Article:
Long-distance couples tell SixDegrees how online communication helped their relationships.

When David and his wife Fiona first met at university in 2000, Skype was not yet available, and smartphones were barely a blip on the technological horizon. But when their studies came to an end and David moved back to Barcelona, their romance didn’t dwindle away, it blossomed.

Long-distance telephone calls were expensive, and the couple couldn’t afford to meet more than a few times a year. The solution they came up with was to go online.

In the early noughties, David explains, internet connections were often dial-up and slow, and video chat and voice over IP services were not available. However, the couple found instant messaging services like MSN Messenger were ideal for their needs.

“Text chatting wasn’t mobile in those days, but still I would say it was fundamental for our relationship,” David says. “It was really difficult being apart but because we were able to be in touch every day it actually brought us closer.”

“By using instant messaging we were able to keep the communication channel open the whole day, at work and at home, even with other people around,” he explains, adding that the couple continue to use text chatting to keep in touch during the day even now. “It’s the closest thing to telepathy – you can transmit your thoughts to the other person, you don’t have to say them out loud.”

One drawback of chatting in this way, he adds, is that it can be difficult to clearly convey emotions to the other person. “But when two people know each other well, there’s no ambiguity,” he says.

“Finding ways of successfully maintaining
a relationship over distance has become
a necessity for many couples.”

Video calls bring couples closer

David and Fiona’s experience is becoming increasingly common. As the world becomes ever more global and international relationships are kindled during studies or work placements abroad, finding ways of successfully maintaining a relationship over distance has become a necessity for many couples.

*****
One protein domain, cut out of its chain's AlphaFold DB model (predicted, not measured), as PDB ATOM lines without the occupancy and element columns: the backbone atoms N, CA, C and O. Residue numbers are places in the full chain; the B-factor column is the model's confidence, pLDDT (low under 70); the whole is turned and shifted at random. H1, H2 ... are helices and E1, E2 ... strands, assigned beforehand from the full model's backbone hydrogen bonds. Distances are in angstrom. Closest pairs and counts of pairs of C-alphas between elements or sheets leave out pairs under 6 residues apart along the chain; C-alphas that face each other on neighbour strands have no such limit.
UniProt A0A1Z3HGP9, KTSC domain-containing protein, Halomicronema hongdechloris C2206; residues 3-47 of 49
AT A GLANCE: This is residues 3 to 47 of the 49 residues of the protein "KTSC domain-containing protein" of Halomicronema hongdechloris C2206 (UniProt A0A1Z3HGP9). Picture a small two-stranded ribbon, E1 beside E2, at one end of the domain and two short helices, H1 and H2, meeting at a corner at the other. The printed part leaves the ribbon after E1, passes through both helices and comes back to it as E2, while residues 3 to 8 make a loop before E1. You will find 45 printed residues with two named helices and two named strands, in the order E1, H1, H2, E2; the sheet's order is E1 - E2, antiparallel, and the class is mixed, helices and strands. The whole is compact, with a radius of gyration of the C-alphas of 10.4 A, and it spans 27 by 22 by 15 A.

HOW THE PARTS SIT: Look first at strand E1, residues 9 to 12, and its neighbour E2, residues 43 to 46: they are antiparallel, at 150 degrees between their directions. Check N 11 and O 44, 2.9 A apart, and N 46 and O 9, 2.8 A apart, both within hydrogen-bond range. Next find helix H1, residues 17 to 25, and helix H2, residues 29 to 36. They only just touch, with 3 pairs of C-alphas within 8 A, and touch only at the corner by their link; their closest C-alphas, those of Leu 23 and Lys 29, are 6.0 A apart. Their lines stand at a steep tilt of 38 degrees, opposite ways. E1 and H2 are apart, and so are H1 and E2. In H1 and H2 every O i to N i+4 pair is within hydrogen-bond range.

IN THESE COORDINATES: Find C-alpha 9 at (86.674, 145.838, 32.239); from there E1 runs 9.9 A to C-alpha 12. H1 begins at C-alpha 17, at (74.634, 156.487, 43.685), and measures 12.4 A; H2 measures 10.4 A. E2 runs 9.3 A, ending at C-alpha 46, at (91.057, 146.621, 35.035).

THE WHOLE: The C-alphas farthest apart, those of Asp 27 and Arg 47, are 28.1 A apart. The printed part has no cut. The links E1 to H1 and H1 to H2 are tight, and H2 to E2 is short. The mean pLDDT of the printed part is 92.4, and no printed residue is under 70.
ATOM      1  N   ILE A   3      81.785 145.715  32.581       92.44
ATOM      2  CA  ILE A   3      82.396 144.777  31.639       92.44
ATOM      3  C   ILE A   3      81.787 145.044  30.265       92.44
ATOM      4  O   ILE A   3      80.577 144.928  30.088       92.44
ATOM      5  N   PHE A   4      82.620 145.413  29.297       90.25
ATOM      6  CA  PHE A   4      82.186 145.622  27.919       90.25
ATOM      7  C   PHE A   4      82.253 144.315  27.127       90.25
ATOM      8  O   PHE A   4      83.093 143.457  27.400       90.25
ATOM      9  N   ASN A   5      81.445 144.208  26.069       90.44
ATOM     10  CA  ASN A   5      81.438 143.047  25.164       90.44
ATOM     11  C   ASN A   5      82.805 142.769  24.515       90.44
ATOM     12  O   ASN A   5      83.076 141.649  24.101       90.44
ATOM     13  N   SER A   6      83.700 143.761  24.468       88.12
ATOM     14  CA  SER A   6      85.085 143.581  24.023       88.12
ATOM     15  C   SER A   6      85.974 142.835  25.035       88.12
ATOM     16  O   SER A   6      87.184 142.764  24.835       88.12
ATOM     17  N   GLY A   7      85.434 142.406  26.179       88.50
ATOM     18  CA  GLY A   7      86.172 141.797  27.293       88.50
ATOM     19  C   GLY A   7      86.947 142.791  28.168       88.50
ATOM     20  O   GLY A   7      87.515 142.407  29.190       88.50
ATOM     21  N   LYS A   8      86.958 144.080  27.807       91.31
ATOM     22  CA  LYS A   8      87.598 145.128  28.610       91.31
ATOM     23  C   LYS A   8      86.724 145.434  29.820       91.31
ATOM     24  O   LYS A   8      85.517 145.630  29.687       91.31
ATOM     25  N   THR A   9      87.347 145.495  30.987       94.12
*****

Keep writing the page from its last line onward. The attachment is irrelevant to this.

But it has perhaps never been so easy to manage a long-distance relationship. In the years since 2000, online communication services have become commonplace, and look set to continue growing in popularity. According to September 2011 figures, Skype has a staggering 929 million registered users, with nearly 30 million people online at peak times, while instant messaging service Microsoft Windows Live Messenger has 330 million users active every month. Smartphones are also growing steadily in popularity, and while text messaging remains the most popular method of mobile communication, with an estimated 8 trillion text messages sent during 2011, more consumers are embracing mobile versions of instant messaging and voice-over-IP applications like Skype. The number of mobile instant messaging users is forecast to exceed 1.3 billion by 2016.

Going the distance

Sofi Koivula and her husband are two self-defined “Skype nerds”. The couple got married this summer, and have been in a long-distance relationship for almost three years. Sofi lives in Helsinki, while her husband resides in the USA. She is currently waiting for her American visa to come through, but this may mean up to another year of living on separate continents for the newly-weds.

“The distance can be pretty hard to cope with, but without Skype it would be unbearable,” says Sofi. “When we were children video calls were science fiction, but now it’s so normal, we take it for granted.

Having instant online communication makes such a big difference – you stay involved in the other person’s daily life. We laugh about it now, because we remember what it was like when we first met over twelve years ago. We didn’t even use email back then – we used to write letters to each other, and it took ten days for those to arrive.”

While the traditional love letter remains a romantic gesture, it doesn’t compare to instant access to one’s amour. Even email can be too slow these days, says Sofi, who has now installed Skype on her iPhone. “It’s so great for keeping in touch with my husband. Even if I’m at work I can quickly and easily share my thoughts with him, just to say hi or complain about the bad weather in Helsinki – of course then he can tell me immediately it’s sunny in Los Angeles!”